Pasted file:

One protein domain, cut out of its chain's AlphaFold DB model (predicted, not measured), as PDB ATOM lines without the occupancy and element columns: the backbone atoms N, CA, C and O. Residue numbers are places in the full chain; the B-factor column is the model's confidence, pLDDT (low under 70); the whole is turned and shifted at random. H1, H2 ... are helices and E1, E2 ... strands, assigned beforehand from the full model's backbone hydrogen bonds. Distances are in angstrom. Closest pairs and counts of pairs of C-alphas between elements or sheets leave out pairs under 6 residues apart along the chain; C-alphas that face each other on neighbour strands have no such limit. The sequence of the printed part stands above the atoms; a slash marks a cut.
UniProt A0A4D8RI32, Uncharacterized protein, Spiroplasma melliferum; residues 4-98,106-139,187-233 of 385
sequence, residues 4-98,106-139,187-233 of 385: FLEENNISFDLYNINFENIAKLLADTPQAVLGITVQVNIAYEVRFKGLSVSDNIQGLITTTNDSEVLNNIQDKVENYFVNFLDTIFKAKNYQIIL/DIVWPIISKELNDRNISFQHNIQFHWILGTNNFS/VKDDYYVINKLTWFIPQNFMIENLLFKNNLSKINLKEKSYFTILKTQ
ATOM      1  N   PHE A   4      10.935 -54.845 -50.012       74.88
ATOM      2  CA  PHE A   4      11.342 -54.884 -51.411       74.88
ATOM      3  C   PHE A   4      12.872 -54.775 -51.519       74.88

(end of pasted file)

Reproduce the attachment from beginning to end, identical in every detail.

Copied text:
One protein domain, cut out of its chain's AlphaFold DB model (predicted, not measured), as PDB ATOM lines without the occupancy and element columns: the backbone atoms N, CA, C and O. Residue numbers are places in the full chain; the B-factor column is the model's confidence, pLDDT (low under 70); the whole is turned and shifted at random. H1, H2 ... are helices and E1, E2 ... strands, assigned beforehand from the full model's backbone hydrogen bonds. Distances are in angstrom. Closest pairs and counts of pairs of C-alphas between elements or sheets leave out pairs under 6 residues apart along the chain; C-alphas that face each other on neighbour strands have no such limit. The sequence of the printed part stands above the atoms; a slash marks a cut.
UniProt A0A4D8RI32, Uncharacterized protein, Spiroplasma melliferum; residues 4-98,106-139,187-233 of 385
sequence, residues 4-98,106-139,187-233 of 385: FLEENNISFDLYNINFENIAKLLADTPQAVLGITVQVNIAYEVRFKGLSVSDNIQGLITTTNDSEVLNNIQDKVENYFVNFLDTIFKAKNYQIIL/DIVWPIISKELNDRNISFQHNIQFHWILGTNNFS/VKDDYYVINKLTWFIPQNFMIENLLFKNNLSKINLKEKSYFTILKTQ
ATOM      1  N   PHE A   4      10.935 -54.845 -50.012       74.88
ATOM      2  CA  PHE A   4      11.342 -54.884 -51.411       74.88
ATOM      3  C   PHE A   4      12.872 -54.775 -51.519       74.88